Americans are no strangers to credit card debt. In fact, about 40 percent of families are unable to make their credit payments. Ever since credit cards were first introduced to the general public, they have been a tantalizing pit that families in Kentucky often fall into, but a new solution is being presenting that could do more harm than good: peer-to-peer lending.

The concept itself is rather simple. Those in debt are connected with an investor, who agrees to lend them funds at a lower rate than their current debt carries. While this is an easy way to consolidate debt, it could lead to more trouble. Sometimes, “that lower rate” is only a fraction of a percent less. Additionally, borrowing to get out of debt rarely ends well.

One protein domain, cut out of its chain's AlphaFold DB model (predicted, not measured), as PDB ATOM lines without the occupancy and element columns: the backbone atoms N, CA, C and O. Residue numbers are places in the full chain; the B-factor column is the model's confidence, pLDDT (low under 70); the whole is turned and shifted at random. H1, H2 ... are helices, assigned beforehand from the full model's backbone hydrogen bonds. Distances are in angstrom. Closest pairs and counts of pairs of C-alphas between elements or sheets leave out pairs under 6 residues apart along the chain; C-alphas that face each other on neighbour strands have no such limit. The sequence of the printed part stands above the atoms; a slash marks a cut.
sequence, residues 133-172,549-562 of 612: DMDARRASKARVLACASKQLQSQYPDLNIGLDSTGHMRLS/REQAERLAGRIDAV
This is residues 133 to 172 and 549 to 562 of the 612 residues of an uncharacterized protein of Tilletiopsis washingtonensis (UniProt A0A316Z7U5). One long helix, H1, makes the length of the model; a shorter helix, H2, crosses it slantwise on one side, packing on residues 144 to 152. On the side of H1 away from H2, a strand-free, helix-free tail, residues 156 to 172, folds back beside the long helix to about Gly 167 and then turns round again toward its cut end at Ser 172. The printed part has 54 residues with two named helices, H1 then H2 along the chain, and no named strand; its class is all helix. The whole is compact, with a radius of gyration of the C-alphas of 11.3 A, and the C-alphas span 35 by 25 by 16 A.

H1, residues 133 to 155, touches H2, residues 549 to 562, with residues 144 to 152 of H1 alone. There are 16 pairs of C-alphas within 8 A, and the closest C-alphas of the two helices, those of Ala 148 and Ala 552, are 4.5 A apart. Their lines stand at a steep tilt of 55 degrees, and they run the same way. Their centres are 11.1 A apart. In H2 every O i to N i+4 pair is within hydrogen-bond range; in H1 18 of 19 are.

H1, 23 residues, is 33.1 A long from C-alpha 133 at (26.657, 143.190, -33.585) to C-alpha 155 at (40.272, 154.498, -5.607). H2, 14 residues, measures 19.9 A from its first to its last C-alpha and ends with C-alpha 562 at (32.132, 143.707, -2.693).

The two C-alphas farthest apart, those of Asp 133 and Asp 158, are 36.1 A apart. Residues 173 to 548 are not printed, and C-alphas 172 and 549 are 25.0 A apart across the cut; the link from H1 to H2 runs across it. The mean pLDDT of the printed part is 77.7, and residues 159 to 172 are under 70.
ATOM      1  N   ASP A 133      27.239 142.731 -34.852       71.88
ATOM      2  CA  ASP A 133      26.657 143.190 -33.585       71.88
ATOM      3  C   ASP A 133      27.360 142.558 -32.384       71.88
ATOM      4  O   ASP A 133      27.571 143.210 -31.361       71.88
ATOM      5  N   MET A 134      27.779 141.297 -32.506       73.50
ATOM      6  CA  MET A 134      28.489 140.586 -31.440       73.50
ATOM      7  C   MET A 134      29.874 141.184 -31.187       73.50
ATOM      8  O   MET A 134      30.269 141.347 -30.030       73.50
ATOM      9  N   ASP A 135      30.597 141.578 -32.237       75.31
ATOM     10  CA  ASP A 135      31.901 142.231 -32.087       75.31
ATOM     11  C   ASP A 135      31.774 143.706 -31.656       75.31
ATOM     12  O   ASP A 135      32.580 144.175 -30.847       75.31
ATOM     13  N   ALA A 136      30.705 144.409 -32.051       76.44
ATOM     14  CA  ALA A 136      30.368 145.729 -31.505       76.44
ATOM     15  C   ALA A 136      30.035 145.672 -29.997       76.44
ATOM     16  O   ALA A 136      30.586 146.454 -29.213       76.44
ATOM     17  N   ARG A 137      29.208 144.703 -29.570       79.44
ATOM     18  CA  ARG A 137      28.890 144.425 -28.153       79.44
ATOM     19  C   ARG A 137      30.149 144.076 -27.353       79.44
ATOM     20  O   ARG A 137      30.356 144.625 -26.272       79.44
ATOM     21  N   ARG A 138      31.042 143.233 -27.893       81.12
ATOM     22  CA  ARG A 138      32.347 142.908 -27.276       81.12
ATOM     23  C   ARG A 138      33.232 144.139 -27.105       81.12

This does not mean those who are in deep debt cannot find a way out. One of the best ways to do so is to go through credit counseling. In addition to learning how to live on your means without credit cards, counselors can also work with creditors to reduce interest rates. However, it is important to find a non-profit counselor, as a for-profit one may charge an outrageous fee for their services.

If the debt is too great and creditors refuse to budge on their rates, filing for bankruptcy is also an option. There are two main types for consumers. Chapter 7 liquidates your assets to cover what debt it can, and the rest is wiped away to give the debtor a new start. Chapter 13, on the other hand, restructures debt to be paid over a longer period of time. A bankruptcy attorney may be able to further explain available options and provide other counsel on the matter.

Source: Bloomberg Business, “Should You Cut Your Credit Card Debt With a Peer-to-Peer Loan?” Ben Steverman, Oct. 15, 2015